Before I return to the coding and data entry before me, I wanted to jot down some quick notes on this latest piece from The Atlantic Monthly by Larry Alex Taunton, “Listening to Young Atheists, Lessons for a Stronger Christianity” (June 6, 2013). Whether Christian or atheist, the specific note comes in the form of this quote by Taunton:
I find talking to people who disagree with me much more stimulating than those gatherings that feel a bit too much like a political party convention, and the exchanges with these students are mostly thoughtful and respectful.
This is why we have institutes such as the Prince Alwaleed bin Talal Center for Muslim-Christian Understanding and why we support and fund thinkers such as John Voll, among others. The words “thoughtful” and “respectful” are crucial, though, because these exchanges (the ones I have viewed) can easily turn into reactionary diatribes. To get a bit pedantic: in many ways — whether one is reading or thinking about Darwin or grand theological thinkers — individuals throughout time have been searching for the origins of humanity. We want to deeply know locally and globally where we came from, because this will give us a bearing on why we are here, and also direct us to what we ought to be doing in preparation for tomorrow. Only through thoughtful and respectful dialog with one another will we be able to sharpen that knowledge, and who knows where it will lead.
This, of course, is why certain thinkers in the 20th century Western World held up the ideal of the free and open exchange of ideas (whether this was real or mythical is important but not of concern here). One final thought, ancillary but somewhat related, is this: while one of those free market thinkers in the first half of the 20th century fatalistically charted a future road to serfdom (see F.A. Hayek, The Road to Serfdom [March 1944]), it seems like there is room in the 21st century for someone to consider a fatalistic monograph with the tentative title, The Corporate Road to Serfdom. (side note: I’m not much for fatalism, so I would be interested in reading this for the sake of conversation rather than belief). I haven’t the time to consider something like this now. But I’m sure it would get the attention of large ideological factions.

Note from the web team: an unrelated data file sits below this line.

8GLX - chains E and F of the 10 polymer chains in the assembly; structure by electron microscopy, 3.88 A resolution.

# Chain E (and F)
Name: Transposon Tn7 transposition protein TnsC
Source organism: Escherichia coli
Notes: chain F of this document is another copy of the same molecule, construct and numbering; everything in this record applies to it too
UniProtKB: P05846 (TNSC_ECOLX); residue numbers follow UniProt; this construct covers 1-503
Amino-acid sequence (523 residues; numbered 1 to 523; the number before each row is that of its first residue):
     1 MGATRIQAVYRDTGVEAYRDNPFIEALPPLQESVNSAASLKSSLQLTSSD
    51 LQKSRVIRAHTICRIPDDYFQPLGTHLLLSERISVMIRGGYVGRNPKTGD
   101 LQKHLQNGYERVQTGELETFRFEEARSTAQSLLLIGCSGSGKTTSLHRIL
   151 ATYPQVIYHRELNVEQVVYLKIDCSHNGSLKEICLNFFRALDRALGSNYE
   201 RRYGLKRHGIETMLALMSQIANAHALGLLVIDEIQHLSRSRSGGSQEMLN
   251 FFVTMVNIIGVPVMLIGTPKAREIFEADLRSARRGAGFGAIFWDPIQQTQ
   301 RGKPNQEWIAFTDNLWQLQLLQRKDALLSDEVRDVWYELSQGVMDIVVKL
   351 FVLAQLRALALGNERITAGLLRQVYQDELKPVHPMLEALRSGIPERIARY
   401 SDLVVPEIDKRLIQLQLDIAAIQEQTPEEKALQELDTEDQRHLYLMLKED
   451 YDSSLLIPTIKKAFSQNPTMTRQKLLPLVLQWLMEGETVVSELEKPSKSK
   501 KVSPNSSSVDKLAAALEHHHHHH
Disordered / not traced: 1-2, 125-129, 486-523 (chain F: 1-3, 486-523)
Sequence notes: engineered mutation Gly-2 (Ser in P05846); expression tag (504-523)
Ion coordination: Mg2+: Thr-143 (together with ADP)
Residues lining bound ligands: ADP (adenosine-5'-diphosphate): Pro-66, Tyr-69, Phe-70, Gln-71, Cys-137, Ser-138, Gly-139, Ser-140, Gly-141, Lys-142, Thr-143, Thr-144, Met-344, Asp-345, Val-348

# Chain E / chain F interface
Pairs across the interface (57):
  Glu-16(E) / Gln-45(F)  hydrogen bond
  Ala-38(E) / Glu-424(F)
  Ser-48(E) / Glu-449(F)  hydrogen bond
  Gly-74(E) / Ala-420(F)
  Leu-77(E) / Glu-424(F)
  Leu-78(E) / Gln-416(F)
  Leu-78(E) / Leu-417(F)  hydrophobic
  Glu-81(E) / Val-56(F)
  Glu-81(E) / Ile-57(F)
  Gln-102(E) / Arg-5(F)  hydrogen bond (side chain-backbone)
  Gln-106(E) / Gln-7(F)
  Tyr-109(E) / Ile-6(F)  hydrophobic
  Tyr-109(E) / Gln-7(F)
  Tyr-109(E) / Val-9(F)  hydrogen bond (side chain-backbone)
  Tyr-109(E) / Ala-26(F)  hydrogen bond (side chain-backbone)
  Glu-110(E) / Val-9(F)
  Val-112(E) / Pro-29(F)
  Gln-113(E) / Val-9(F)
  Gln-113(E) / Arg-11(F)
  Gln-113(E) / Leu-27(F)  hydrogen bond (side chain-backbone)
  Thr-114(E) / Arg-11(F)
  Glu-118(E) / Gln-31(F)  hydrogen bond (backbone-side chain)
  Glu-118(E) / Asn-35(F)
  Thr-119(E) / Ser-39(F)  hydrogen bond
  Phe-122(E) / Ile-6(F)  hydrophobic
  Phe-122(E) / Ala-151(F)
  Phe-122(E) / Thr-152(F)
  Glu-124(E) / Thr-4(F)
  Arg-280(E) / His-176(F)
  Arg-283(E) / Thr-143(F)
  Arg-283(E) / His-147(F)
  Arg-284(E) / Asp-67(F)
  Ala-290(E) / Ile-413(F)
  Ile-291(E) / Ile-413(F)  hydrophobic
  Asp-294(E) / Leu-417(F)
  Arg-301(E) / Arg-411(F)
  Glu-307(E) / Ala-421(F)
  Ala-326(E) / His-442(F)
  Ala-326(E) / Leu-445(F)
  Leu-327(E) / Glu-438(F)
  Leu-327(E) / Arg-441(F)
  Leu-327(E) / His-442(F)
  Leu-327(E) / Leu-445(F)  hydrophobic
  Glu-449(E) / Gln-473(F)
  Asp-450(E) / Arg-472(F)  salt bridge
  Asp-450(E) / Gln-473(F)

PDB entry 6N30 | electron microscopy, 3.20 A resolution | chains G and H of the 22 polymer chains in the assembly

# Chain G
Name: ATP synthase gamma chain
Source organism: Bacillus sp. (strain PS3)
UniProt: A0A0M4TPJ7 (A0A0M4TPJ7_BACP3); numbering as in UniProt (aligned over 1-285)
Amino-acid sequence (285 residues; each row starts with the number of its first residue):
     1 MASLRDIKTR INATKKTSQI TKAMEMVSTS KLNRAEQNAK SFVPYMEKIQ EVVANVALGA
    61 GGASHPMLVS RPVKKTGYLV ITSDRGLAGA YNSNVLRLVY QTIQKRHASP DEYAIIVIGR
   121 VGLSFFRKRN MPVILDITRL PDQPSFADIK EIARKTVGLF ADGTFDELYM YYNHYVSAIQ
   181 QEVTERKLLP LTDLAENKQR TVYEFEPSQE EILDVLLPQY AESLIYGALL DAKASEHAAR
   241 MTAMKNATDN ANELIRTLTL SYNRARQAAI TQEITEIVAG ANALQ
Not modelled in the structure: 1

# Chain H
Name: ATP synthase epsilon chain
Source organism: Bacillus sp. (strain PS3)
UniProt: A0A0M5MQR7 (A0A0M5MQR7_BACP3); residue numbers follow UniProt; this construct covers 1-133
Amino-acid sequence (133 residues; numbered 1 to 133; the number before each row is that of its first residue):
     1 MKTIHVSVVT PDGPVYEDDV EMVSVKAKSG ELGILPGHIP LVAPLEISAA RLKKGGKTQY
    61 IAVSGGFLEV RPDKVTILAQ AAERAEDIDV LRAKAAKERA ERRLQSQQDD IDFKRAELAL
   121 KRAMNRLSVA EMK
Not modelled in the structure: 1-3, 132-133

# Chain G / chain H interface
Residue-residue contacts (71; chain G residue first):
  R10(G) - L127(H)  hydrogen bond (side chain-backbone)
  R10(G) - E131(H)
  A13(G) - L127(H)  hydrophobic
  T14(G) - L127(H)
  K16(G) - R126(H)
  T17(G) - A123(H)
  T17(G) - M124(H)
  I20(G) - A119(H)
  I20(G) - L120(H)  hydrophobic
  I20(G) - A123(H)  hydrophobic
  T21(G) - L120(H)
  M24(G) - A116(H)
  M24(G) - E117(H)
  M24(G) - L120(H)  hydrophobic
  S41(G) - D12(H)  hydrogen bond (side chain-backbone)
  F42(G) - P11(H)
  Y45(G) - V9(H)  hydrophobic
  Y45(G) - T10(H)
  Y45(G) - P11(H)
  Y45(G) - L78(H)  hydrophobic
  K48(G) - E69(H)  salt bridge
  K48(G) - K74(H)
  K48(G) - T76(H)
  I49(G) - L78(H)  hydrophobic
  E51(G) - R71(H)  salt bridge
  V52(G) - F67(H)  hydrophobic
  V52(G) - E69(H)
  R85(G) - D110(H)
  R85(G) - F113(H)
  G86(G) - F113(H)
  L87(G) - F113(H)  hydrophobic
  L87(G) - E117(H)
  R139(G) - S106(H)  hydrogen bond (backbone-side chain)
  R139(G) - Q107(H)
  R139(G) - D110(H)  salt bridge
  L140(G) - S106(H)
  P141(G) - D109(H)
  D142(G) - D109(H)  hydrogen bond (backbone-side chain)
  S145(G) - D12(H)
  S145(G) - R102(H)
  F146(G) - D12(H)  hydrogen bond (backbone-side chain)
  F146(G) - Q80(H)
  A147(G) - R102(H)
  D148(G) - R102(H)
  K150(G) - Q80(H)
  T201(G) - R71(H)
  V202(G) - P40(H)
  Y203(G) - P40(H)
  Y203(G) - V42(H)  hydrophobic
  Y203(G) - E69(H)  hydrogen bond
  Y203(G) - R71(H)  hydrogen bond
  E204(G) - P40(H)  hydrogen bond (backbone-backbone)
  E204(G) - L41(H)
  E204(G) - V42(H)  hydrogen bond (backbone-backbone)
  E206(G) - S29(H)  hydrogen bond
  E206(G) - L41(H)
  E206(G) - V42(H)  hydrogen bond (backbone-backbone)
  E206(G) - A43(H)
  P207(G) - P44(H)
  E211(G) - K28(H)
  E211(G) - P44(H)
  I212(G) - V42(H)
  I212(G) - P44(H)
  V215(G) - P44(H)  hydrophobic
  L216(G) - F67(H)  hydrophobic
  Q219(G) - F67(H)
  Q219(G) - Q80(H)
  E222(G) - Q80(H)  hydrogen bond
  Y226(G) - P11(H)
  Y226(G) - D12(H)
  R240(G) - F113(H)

So here on the memorial of D-Day, we might ponder this one final-final fatalistic piece of fiction: a future world war will not require the tank divisions, navies and airforces to be labeled with flags of nation-states, but rather they will have multinational corporate labels such as “Google,” “GE,” “Dupont,” “ADM” and “Monsanto.” This, of course, is extremely dangerous to humanity, because corporations are beholden to generating industrial profits for shareholders rather than upholding ideals of liberal, democratic-republics. But again, that’s another point of long conversation that will not be settled in a simple blog entry (perhaps it is better for a graduate seminar in political philosophy and business school). Nonetheless, back to my data entry…